A family friend explained it this way: her decision was based on emotions, and emotions aren’t rational. You can’t expect them to be. Moreover, they had a shared dream.

I should back up: although my Dad was a University professor and I grew up in the suburbs, my parents had moved to a hobby farm one year before I left for Princeton. My Mom had a veritable menagerie of animals: chickens, sheep, horses, dogs and cats. Her plan was to take all of them with her and start a new life as a “real” farmer with Martin, who lived not on a small hobby farm, but a sprawling sheep farm in a remote region of Manitoba. It has a romantic sound to it, but everyone who knew about the situation thought it was insane. And those “fucking sheep” (as my uncle called them) added to my doubts: she cared for these animals, and she had little options if she wanted to keep them and leave my Dad. It was Martin or nothing. They also had serious implications for my relationship with her: if she wanted to see me, she needed someone to look after them, because I was sure even at this early time that I wouldn’t be traveling to Manitoba.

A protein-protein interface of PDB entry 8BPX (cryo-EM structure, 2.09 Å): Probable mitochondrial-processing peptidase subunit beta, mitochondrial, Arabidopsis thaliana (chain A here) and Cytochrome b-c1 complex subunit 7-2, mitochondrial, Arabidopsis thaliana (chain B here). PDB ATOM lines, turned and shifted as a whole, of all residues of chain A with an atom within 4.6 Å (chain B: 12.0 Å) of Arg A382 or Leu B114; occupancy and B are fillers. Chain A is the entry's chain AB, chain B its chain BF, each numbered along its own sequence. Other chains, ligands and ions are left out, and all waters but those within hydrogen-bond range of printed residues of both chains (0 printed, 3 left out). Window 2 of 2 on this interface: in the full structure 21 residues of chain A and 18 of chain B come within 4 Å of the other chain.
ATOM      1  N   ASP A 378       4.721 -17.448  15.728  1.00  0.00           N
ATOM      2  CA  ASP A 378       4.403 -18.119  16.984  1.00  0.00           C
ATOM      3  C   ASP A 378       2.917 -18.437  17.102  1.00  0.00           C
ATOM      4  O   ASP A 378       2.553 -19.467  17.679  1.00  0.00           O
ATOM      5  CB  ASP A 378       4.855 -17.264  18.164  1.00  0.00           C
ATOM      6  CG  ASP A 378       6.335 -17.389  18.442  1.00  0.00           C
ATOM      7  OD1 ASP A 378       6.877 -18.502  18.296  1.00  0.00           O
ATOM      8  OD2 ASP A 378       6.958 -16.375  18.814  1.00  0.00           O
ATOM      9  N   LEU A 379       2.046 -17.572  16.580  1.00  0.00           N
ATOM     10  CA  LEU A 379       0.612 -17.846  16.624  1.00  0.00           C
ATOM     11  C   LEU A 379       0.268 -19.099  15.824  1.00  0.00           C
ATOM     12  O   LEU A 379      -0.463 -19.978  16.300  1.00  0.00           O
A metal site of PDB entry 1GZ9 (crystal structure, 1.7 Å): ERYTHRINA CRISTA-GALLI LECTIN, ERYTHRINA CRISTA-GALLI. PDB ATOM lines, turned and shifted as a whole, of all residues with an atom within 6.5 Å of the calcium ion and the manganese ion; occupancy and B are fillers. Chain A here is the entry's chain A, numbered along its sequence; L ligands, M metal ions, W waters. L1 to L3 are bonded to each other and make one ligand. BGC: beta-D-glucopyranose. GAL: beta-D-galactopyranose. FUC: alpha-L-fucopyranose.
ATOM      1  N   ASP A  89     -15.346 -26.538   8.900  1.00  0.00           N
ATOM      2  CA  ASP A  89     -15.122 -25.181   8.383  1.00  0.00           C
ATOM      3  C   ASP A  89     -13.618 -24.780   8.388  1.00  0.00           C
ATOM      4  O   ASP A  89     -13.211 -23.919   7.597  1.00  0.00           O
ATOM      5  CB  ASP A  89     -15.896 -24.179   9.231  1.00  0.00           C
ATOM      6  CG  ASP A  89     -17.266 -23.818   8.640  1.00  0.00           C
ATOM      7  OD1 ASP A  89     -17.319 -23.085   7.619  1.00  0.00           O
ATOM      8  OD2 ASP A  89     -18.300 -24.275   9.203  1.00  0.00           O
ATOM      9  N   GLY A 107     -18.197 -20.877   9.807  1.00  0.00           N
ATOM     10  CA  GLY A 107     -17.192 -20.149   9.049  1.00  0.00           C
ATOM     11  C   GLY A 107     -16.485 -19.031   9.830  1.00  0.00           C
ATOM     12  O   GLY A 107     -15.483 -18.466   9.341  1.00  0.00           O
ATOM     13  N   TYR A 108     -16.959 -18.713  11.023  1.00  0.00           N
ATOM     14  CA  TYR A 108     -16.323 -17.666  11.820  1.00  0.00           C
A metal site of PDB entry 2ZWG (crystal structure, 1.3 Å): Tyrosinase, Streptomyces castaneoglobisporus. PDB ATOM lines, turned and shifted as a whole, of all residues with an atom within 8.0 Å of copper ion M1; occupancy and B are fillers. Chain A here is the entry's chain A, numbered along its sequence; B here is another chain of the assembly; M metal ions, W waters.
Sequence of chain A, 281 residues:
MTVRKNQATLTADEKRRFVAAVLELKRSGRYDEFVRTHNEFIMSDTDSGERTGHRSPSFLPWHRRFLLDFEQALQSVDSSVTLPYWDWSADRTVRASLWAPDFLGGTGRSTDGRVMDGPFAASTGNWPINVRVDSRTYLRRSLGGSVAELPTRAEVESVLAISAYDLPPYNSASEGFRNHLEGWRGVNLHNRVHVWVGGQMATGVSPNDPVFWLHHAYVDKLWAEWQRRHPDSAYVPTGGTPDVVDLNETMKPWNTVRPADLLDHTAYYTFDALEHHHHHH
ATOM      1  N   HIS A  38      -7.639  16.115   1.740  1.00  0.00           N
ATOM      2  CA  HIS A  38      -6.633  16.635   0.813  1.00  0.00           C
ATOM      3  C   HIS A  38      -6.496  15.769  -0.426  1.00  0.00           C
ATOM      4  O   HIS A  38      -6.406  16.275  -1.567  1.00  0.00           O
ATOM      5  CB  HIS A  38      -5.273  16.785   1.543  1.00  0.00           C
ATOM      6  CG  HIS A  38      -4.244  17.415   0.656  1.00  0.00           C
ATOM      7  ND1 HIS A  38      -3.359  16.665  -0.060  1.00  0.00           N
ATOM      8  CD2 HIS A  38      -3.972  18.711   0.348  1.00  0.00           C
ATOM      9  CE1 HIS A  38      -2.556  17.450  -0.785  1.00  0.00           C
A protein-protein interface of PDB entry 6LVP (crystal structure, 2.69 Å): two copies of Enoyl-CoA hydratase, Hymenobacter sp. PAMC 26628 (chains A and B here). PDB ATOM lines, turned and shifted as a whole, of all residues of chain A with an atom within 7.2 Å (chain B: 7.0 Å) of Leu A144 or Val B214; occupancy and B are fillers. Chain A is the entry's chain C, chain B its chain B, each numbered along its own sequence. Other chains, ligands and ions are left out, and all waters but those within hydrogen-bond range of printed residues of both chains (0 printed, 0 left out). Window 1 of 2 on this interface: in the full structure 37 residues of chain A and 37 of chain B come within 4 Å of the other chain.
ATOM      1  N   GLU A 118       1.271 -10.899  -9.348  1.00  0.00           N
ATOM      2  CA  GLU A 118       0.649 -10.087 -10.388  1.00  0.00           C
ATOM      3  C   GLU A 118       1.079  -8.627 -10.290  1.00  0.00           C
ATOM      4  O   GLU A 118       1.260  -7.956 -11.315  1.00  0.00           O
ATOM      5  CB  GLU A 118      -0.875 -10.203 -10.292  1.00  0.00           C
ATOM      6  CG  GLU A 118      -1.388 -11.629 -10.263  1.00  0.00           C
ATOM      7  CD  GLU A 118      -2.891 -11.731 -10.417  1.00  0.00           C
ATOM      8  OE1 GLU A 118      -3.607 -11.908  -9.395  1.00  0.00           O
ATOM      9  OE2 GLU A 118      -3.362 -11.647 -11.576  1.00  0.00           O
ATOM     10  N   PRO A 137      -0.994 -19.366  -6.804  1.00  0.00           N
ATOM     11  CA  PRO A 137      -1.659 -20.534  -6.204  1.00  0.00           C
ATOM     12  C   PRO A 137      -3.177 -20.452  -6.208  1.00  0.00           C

As we packed up our car and headed out of Princeton, the situation in Vancouver continued to deteriorate. Ron’s clinical depression was obvious to anyone who spent more than about three seconds with him, and he was living in his sister’s basement without any clear plan of where to go. Aaron tried everything he could think of to try to convince Barb to reconsider the way she was making decisions, and then, after a particularly angry outburst, essentially cut off all contact with her. Aunts and uncles and family friends also exchanged angry words – at times it was as though everyone I knew in connection with my family was splitting into opposing camps. Amidst this I left the only other community I had ever called home and moved to Boston in the middle of winter. Not surprisingly, it was then that things got really bad.